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Home / Blog / Alan Dershowitz is Wrong about Torture, Again
September 19, 2014

Alan Dershowitz is Wrong about Torture, Again

Torture seems to be back on the table, or at least in discussion, as our nation reflects on the War on Terror and the new potential threat posed by ISIS. And right on cue, in the Boston Globe, Harvard Law Professor Alan Dershowitz—who has been torture curious before—philosophizes on whether it may be permissible in order to save lives.

Dershowitz believes that torture is morally wrong, he assures us, but asserts that in a given case, “torture may be the only or best tactic for saving lives.” The author takes this assertion at face value and continues to parse what he calls “the conflict between the moral and the factual: Should torture, as a moral matter, be permitted in a case where, as a factual matter, it may save lives?”

Spoiler alert: Dershowitz says yes. He advocates for a “torture warrant” to be issued in dire circumstances.

But Dershowitz’s theoretical musings have no basis in reality. Professional interrogators tell us that the “ticking time bomb” scenario just doesn’t exist in the real world. It is misleading to use an improvable hypothetical to validate a practice that has shown to be counterproductive again and again in actuality.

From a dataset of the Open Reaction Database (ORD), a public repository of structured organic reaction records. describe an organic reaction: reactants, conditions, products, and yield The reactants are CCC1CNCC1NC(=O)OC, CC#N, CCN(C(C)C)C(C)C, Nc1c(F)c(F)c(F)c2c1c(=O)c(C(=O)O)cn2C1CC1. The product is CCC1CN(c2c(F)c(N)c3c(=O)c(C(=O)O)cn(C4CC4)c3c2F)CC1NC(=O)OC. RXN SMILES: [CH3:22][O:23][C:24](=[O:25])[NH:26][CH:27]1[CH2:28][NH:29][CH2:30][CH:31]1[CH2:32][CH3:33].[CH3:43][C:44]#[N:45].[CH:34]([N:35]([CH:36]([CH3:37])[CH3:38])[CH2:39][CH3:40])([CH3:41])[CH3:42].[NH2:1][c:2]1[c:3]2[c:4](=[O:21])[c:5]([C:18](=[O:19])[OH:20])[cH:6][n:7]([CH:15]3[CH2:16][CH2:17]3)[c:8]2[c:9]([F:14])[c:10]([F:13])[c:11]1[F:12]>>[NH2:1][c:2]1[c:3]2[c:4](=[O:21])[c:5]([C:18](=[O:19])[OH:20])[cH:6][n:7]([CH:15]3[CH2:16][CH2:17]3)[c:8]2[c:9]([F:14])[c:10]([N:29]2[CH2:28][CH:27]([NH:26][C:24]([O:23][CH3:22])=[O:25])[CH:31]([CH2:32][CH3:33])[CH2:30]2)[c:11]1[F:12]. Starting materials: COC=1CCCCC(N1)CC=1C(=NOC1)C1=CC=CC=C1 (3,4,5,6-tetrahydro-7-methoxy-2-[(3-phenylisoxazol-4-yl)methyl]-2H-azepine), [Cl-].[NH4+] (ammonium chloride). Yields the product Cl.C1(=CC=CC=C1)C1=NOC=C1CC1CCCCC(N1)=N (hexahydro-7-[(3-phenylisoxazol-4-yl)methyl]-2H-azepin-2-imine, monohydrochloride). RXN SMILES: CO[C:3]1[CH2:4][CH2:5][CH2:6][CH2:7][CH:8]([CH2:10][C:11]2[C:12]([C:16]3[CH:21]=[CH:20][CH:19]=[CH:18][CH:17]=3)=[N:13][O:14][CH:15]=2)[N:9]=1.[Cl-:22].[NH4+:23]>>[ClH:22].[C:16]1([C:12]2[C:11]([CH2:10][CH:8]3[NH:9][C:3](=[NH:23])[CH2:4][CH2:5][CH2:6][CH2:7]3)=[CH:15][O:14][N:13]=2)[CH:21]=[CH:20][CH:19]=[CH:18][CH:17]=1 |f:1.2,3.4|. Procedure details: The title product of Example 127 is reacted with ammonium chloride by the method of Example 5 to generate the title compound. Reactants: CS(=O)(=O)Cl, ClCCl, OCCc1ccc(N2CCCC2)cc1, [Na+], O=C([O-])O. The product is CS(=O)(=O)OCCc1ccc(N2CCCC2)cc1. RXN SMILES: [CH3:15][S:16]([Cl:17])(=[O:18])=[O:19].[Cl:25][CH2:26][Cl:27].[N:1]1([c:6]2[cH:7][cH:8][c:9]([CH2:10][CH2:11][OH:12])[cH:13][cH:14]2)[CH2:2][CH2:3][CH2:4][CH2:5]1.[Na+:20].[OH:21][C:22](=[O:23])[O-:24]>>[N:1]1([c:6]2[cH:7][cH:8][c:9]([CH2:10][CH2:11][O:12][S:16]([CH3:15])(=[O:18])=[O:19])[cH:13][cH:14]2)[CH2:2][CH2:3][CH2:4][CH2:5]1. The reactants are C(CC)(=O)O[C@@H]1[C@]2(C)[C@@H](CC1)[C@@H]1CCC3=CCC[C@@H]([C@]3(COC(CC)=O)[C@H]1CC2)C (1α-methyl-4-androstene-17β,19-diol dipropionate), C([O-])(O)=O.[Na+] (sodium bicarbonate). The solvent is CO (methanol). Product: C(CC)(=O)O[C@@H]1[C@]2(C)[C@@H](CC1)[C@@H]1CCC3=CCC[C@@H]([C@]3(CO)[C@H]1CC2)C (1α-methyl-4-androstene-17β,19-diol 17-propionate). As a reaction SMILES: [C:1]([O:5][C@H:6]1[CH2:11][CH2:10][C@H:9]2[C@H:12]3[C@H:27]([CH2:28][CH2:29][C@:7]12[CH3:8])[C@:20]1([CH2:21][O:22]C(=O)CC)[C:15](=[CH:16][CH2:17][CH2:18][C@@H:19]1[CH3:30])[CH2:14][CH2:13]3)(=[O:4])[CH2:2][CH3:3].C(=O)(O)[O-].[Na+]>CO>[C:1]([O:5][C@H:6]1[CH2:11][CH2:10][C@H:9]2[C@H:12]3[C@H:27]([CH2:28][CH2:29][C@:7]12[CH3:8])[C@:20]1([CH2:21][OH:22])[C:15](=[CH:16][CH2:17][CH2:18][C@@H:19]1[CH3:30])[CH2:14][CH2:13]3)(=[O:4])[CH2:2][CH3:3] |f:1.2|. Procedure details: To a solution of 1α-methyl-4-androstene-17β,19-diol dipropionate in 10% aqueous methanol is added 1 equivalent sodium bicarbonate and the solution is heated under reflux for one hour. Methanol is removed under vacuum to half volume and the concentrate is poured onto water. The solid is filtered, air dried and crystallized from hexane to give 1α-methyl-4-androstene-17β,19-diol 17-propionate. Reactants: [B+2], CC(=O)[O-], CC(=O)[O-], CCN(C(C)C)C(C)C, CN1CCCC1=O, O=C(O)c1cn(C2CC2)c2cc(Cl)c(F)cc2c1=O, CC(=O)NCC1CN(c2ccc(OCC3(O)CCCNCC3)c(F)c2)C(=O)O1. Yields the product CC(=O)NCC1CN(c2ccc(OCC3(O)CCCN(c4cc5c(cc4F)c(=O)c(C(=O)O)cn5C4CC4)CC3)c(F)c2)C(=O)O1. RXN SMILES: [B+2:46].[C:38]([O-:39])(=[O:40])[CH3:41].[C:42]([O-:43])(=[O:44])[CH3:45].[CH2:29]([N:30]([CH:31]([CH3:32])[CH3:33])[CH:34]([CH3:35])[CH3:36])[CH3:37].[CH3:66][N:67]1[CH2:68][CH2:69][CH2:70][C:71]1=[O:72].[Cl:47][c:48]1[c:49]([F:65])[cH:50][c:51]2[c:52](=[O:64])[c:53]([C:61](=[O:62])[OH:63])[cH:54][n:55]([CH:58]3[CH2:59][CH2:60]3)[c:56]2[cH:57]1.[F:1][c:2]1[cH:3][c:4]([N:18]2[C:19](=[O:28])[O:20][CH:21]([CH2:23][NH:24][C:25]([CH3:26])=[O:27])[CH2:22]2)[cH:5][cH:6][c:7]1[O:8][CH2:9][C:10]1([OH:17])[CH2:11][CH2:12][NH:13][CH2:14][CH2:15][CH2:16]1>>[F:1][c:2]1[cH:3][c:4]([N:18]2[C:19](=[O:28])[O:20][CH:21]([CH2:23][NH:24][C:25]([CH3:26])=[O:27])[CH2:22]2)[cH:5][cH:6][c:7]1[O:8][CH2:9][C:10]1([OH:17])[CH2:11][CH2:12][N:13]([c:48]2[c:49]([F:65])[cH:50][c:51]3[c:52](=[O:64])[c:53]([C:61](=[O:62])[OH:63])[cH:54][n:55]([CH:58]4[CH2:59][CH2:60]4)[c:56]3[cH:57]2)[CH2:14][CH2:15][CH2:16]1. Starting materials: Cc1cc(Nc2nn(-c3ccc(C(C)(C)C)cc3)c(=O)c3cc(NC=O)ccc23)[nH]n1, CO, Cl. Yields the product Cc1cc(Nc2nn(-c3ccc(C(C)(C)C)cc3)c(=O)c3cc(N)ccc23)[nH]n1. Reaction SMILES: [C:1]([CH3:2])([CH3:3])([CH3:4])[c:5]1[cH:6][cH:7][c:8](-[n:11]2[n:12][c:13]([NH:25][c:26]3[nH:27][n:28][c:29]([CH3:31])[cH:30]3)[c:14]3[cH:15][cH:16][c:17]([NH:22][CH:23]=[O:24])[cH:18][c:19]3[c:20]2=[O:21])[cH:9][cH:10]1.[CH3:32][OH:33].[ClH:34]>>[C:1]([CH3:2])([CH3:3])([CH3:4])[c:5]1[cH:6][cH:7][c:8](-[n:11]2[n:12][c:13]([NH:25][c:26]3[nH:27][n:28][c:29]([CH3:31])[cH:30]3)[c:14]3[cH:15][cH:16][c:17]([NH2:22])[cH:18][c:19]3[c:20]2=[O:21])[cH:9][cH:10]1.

What’s more, it’s naïve and impractical to believe that we can torture “just a little,” just when extreme circumstances necessitate it. Retired generals Charles Krulak and Joseph Hoar wrote in 2007,

“As has happened with every other nation that has tried to engage in a little bit of torture—only for the toughest cases, only when nothing else works—the abuse spread like wildfire, and every captured prisoner became the key to defusing a potential ticking time bomb. Our soldiers in Iraq confront real ‘ticking time bomb’ situations every day, in the form of improvised explosive devices, and any degree of ‘flexibility’ about torture at the top drops down the chain of command like a stone—the rare exception fast becoming the rule.”

We don’t have to be faced with a “terrible choice of evils.” We can choose not to torture – under any circumstances – and we will not only be taking the moral high ground, but also making America a safer place.